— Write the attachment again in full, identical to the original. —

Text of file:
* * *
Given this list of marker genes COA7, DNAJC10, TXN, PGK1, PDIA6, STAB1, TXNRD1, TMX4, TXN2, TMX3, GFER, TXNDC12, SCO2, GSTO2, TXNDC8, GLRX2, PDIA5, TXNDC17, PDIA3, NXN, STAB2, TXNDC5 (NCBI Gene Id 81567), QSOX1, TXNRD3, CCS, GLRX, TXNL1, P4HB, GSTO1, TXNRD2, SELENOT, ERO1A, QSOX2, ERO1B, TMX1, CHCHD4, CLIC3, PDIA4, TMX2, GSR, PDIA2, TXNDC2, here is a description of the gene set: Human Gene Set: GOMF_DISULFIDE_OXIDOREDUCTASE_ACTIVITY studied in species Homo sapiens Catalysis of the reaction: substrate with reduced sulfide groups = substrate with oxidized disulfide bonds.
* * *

Given this list of marker genes COA7, DNAJC10, TXN, PGK1, PDIA6, STAB1, TXNRD1, TMX4, TXN2, TMX3, GFER, TXNDC12, SCO2, GSTO2, TXNDC8, GLRX2, PDIA5, TXNDC17, PDIA3, NXN, STAB2, TXNDC5 (NCBI Gene Id 81567), QSOX1, TXNRD3, CCS, GLRX, TXNL1, P4HB, GSTO1, TXNRD2, SELENOT, ERO1A, QSOX2, ERO1B, TMX1, CHCHD4, CLIC3, PDIA4, TMX2, GSR, PDIA2, TXNDC2, here is a description of the gene set: Human Gene Set: GOMF_DISULFIDE_OXIDOREDUCTASE_ACTIVITY studied in species Homo sapiens Catalysis of the reaction: substrate with reduced sulfide groups = substrate with oxidized disulfide bonds.